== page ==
Once we had ascertained all that we could, we hurried along the coastal road as it turned southeast toward Debulys.
About halfway to the town, a volley of poisoned spikes erupted toward us from the woods; we had been ambushed by two manticores. I deflected a spike, bare-handed, before I even knew that we were being attacked. (I wonder whether this relates to Lo Pan's teachings of the expanding of consciousness, letting go of one's self and the concept of "here". My studies, practices and meditations must be having some effect.) My companions gave the beasts quick defeat. My crossbow, slow as it is, offered but little help.
The authorities in Debulys were impressed by our having killed the manticores. The creatures had been intermittently preying upon travelers for some weeks. Seward, the captain of the guard, thanked us. He is aware of the murders and the chance that they will proceed to this town. We informed him of our plan to stake out the town square.
During the discussion, Delyra screamed and bent over. Then she sprouted wings. Cleaning herself off, she explained that she is not in fact an elf, but a pixie. So this is why Kawg referred to her as a "fey creature" when they first met.
September 3, 5086, Debulys (later)
I have found near solitude for an evening's decryption, in a room overlooking the town square. Gelfor's well-meant and raucously loud suggestions have thus far been unhelpful, as is his frequent reversion to singing the Alphabet Song as he examines whichever of the ciphers I am not currently working with. My work will be done on scratch parchment, with only summary notes included here.
I am concentrating on the first cipher. It is longer than the others, capitalized, and punctuated. All three of these facts should make it easier to crack. The alphabets before and after each cipher cannot be part of the message; they can contain no new information within their predetermined letters, although I must see whether the lengths of the words created from them give me a somehow useful set of numbers.
I do not trust Systara's "best people" to have covered the simplest bases, so I have checked for a simple substitution cipher. After several minutes' work, I am fairly certain that this is not one. Gelfor continues to suggest two letter words to substitute for "Eo," and I suspect he is now making them up. I am determined to not be insulted by his attempts to persuade me that "os" and "ba" are real words.
I am working on vigenere ciphers now. Obvious keys such as "Erwyn" yield no fruit. I have filled several pages of parchment with tiny characters, analyzing many possible key lengths and the letter frequencies which they produce. So far, every key length from three through fifteen has been fruitless. I still cannot rule out these key lengths, though, as this code is too short to have reliable letter frequencies. I managed to concentrate so intently that I blocked out Gelfor's singing. Even if this evening yields no other successes, I shall still find a sense of accomplishment in that.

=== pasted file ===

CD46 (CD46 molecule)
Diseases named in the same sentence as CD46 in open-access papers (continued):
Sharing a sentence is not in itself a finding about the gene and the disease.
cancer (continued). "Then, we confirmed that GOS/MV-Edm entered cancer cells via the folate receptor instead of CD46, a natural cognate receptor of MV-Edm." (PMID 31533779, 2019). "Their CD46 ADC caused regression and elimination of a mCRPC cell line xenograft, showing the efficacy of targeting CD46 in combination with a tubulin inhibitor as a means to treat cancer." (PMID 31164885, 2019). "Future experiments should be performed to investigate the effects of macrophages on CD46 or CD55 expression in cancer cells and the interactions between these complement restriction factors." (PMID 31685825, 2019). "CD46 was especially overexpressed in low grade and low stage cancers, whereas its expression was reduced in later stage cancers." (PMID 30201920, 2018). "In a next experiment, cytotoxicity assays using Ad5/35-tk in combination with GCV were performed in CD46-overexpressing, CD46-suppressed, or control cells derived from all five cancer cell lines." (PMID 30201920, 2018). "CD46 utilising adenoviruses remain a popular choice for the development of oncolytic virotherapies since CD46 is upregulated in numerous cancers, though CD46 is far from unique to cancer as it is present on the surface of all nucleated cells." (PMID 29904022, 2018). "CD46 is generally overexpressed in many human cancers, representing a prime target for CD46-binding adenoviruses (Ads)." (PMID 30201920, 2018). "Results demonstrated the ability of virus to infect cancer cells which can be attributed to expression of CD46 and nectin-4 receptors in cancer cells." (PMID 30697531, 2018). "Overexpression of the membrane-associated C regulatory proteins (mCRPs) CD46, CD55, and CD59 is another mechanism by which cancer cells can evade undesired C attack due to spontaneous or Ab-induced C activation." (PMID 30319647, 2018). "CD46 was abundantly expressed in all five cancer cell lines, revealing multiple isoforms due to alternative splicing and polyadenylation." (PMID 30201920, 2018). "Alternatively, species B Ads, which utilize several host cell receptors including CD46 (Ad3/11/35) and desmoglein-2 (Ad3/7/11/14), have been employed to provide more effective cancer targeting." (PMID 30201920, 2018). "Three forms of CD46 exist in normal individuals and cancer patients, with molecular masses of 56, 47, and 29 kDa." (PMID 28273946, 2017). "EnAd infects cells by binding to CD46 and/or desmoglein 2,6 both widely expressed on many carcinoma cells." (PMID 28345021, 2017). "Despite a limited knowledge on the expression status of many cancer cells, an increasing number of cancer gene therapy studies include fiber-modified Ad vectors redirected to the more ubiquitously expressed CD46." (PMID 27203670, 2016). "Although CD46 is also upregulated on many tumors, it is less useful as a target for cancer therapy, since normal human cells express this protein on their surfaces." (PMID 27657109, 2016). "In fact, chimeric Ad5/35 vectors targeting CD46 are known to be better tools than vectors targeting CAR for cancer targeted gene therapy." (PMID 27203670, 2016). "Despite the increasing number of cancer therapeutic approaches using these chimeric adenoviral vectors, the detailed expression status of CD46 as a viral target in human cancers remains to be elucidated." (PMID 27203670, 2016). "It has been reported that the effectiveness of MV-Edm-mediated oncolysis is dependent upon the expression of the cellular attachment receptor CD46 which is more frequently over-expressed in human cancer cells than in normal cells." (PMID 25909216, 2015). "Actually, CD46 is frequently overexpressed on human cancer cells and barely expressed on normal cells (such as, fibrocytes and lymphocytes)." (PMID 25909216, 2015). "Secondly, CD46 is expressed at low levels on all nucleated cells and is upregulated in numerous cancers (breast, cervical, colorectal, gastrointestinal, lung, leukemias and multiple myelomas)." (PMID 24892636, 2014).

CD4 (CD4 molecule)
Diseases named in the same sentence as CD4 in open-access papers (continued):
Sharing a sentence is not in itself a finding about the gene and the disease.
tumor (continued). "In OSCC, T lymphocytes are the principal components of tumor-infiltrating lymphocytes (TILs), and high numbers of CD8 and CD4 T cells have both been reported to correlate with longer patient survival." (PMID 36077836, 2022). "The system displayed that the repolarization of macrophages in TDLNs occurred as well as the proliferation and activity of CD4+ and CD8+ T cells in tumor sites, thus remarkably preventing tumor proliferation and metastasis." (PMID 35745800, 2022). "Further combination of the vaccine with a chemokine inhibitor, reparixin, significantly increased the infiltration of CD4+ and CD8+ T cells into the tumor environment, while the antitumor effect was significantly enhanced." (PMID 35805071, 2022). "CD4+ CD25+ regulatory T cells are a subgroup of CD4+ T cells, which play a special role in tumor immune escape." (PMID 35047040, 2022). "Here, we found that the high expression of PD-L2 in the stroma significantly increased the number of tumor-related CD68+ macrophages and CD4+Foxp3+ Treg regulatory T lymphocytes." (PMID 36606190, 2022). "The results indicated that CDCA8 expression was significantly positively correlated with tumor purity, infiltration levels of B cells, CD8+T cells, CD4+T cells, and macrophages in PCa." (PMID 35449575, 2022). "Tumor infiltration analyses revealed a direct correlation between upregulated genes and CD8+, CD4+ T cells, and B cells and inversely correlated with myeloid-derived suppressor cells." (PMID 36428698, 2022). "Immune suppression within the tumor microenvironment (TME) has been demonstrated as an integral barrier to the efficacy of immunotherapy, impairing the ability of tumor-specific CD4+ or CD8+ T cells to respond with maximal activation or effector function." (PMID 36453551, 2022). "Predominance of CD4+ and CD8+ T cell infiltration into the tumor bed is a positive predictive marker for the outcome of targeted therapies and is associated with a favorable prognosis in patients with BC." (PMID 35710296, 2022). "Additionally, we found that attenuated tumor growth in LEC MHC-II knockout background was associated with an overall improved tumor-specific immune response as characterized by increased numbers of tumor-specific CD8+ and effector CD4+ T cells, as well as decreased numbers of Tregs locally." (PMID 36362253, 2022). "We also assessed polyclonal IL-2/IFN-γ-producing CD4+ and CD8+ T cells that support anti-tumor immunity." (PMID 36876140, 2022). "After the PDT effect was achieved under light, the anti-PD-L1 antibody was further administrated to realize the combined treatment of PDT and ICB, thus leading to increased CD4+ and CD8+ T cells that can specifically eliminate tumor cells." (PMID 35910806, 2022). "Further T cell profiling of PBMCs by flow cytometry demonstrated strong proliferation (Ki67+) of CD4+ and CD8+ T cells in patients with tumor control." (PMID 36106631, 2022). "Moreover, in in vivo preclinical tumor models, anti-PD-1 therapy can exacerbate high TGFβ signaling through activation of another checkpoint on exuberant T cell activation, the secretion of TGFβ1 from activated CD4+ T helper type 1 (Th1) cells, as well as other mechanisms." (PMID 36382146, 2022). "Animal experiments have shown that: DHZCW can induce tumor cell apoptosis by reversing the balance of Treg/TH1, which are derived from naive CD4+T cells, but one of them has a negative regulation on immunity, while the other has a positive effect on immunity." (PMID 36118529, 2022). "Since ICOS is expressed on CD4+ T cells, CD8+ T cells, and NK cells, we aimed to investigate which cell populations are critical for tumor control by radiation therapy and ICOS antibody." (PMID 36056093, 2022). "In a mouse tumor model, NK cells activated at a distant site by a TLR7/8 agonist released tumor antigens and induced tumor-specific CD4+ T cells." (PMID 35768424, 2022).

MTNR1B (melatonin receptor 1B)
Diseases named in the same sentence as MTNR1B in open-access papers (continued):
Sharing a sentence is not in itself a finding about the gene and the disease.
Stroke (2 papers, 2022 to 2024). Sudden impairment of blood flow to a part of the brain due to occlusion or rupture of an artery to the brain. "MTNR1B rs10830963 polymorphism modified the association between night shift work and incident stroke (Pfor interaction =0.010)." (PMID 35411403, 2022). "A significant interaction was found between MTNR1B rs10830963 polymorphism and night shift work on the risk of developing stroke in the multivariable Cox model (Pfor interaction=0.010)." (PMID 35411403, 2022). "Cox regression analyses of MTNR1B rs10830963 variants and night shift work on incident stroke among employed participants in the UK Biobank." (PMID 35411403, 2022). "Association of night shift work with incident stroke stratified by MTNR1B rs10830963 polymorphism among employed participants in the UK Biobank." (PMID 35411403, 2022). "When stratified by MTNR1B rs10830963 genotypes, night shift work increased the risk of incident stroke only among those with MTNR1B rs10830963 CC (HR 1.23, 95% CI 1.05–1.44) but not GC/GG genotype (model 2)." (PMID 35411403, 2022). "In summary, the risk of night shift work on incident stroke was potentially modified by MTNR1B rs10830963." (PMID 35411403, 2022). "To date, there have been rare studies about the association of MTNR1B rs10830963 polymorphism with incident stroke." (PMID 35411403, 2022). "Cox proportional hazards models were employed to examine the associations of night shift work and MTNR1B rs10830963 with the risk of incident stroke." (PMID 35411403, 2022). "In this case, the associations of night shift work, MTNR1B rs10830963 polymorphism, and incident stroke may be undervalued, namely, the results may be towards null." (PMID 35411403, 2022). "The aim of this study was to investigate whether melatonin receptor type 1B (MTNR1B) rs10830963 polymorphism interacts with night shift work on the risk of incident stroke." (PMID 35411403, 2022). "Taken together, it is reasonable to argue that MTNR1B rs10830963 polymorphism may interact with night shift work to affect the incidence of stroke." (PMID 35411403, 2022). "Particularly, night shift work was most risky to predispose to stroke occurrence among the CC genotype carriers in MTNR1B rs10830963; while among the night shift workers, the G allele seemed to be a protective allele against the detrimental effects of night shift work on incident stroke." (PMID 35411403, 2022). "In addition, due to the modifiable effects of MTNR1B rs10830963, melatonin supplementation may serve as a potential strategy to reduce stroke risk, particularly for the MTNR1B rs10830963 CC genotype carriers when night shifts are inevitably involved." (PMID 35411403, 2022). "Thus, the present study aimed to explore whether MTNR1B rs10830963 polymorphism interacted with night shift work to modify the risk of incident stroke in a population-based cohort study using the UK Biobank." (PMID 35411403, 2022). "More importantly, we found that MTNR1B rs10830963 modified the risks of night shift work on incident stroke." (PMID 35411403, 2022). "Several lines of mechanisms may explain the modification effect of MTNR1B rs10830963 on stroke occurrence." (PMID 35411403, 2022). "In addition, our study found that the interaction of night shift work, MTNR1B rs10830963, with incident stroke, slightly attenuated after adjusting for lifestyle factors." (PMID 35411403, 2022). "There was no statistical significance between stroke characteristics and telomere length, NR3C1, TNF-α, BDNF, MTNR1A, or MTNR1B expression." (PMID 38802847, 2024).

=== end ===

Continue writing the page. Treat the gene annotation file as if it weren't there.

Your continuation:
On a hunch that the word lengths are not natural to the messages, but exist to create numbers with which to interpret the codes, I have spent much time examining them. There are no words here longer than seven letters, so the entire message might be described, essentially, in base eight. Unfortunately, I can find no way of translating the resulting numbers into anything like language; eight digits are too few to map onto an alphabet, and pairing them gives sixty-four units, far too many for the Common alphabet. I have noticed, while counting, that most of the words in the body of the first message can be grouped into consecutive sets that total ten letters. This has not panned out into anything useful. Every time I begin counting letters, Gelfor joins me. He continues counting long after I finish. For the past ten minutes, I have done my counting silently, trying with great difficulty to not let Gelfor's counting distract me. He is up to 857. I wonder whether this is how he occupies himself for fifty years at a time.
I have again been wracking my brain looking for vigenere keys. Night has long since fallen. My companions, presumably having slept in other rooms this afternoon, are patrolling the town and watching the town square. The table at which I work is near enough the window to afford me a line of sight into the town square; I can respond to an emergency from here, with luck. With better luck, I will not have to. With still better luck than that, Gelfor will shut up. My muttering of letters has ceased his counting; he again alternately makes suggestions for keys (at inopportune moments while I test other keys) and sings the Alphabet Song.
I feel years of training in patience melting away, ephemeral as mist under the morning sun. I give him two more songs.
Holy Spirit of the Universe. Gelfor helped me crack the code. I asked him to think only of cryptographic keys. He lasted three seconds before lapsing back into that song. I grabbed him, intent on such an act of destruction as would have me barred from the Order if Gelfor were mortal. And then I paused to wonder, could the alphabet be the key?
These are the decrypted codes:
Gelfor claims full credit. No matter that he still does not understand how a vigenere cipher works. Obviously, he says, he had known the key the whole time, and was trying to tell us. I do not mind, of course. I have no need for recognition, and am satisfied simply to see the code broken.
I shall tell the others in the morning.